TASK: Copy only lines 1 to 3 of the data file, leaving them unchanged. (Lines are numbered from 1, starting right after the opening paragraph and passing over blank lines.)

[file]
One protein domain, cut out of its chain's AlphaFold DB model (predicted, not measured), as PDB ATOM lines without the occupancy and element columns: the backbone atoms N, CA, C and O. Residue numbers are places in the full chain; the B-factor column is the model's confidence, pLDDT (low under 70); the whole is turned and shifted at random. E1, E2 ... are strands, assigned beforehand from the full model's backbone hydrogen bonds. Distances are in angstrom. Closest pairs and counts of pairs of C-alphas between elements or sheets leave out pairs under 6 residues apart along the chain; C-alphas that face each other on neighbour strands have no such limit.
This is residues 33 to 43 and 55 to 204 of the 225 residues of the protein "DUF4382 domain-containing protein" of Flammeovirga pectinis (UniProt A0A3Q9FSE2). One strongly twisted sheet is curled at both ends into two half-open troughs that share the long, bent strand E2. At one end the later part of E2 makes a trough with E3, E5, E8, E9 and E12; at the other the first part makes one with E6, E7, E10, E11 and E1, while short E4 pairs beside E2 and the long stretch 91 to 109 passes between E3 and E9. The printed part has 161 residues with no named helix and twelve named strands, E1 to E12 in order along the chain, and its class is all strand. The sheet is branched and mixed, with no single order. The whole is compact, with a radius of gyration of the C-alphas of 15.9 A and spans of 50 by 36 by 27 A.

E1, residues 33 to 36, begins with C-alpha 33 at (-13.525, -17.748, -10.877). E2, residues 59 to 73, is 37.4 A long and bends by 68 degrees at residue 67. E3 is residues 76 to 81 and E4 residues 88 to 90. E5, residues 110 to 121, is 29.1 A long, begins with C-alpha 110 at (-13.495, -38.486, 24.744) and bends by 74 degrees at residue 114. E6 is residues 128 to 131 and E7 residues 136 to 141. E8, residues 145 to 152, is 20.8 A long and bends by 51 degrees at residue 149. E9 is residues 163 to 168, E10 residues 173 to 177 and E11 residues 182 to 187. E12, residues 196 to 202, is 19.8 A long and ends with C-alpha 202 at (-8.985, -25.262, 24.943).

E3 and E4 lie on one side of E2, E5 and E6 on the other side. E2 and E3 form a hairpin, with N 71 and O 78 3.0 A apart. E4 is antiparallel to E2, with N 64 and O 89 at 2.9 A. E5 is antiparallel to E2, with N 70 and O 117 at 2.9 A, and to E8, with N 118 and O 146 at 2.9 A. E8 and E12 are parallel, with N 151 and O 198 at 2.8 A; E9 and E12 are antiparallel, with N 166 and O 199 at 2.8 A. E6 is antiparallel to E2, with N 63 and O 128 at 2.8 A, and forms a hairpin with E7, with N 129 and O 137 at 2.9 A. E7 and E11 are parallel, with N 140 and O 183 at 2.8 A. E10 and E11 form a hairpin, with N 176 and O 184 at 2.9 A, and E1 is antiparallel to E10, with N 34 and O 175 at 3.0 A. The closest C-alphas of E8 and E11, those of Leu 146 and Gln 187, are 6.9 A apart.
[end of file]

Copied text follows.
This is residues 33 to 43 and 55 to 204 of the 225 residues of the protein "DUF4382 domain-containing protein" of Flammeovirga pectinis (UniProt A0A3Q9FSE2). One strongly twisted sheet is curled at both ends into two half-open troughs that share the long, bent strand E2. At one end the later part of E2 makes a trough with E3, E5, E8, E9 and E12; at the other the first part makes one with E6, E7, E10, E11 and E1, while short E4 pairs beside E2 and the long stretch 91 to 109 passes between E3 and E9. The printed part has 161 residues with no named helix and twelve named strands, E1 to E12 in order along the chain, and its class is all strand. The sheet is branched and mixed, with no single order. The whole is compact, with a radius of gyration of the C-alphas of 15.9 A and spans of 50 by 36 by 27 A.

E1, residues 33 to 36, begins with C-alpha 33 at (-13.525, -17.748, -10.877). E2, residues 59 to 73, is 37.4 A long and bends by 68 degrees at residue 67. E3 is residues 76 to 81 and E4 residues 88 to 90. E5, residues 110 to 121, is 29.1 A long, begins with C-alpha 110 at (-13.495, -38.486, 24.744) and bends by 74 degrees at residue 114. E6 is residues 128 to 131 and E7 residues 136 to 141. E8, residues 145 to 152, is 20.8 A long and bends by 51 degrees at residue 149. E9 is residues 163 to 168, E10 residues 173 to 177 and E11 residues 182 to 187. E12, residues 196 to 202, is 19.8 A long and ends with C-alpha 202 at (-8.985, -25.262, 24.943).

E3 and E4 lie on one side of E2, E5 and E6 on the other side. E2 and E3 form a hairpin, with N 71 and O 78 3.0 A apart. E4 is antiparallel to E2, with N 64 and O 89 at 2.9 A. E5 is antiparallel to E2, with N 70 and O 117 at 2.9 A, and to E8, with N 118 and O 146 at 2.9 A. E8 and E12 are parallel, with N 151 and O 198 at 2.8 A; E9 and E12 are antiparallel, with N 166 and O 199 at 2.8 A. E6 is antiparallel to E2, with N 63 and O 128 at 2.8 A, and forms a hairpin with E7, with N 129 and O 137 at 2.9 A. E7 and E11 are parallel, with N 140 and O 183 at 2.8 A. E10 and E11 form a hairpin, with N 176 and O 184 at 2.9 A, and E1 is antiparallel to E10, with N 34 and O 175 at 3.0 A. The closest C-alphas of E8 and E11, those of Leu 146 and Gln 187, are 6.9 A apart.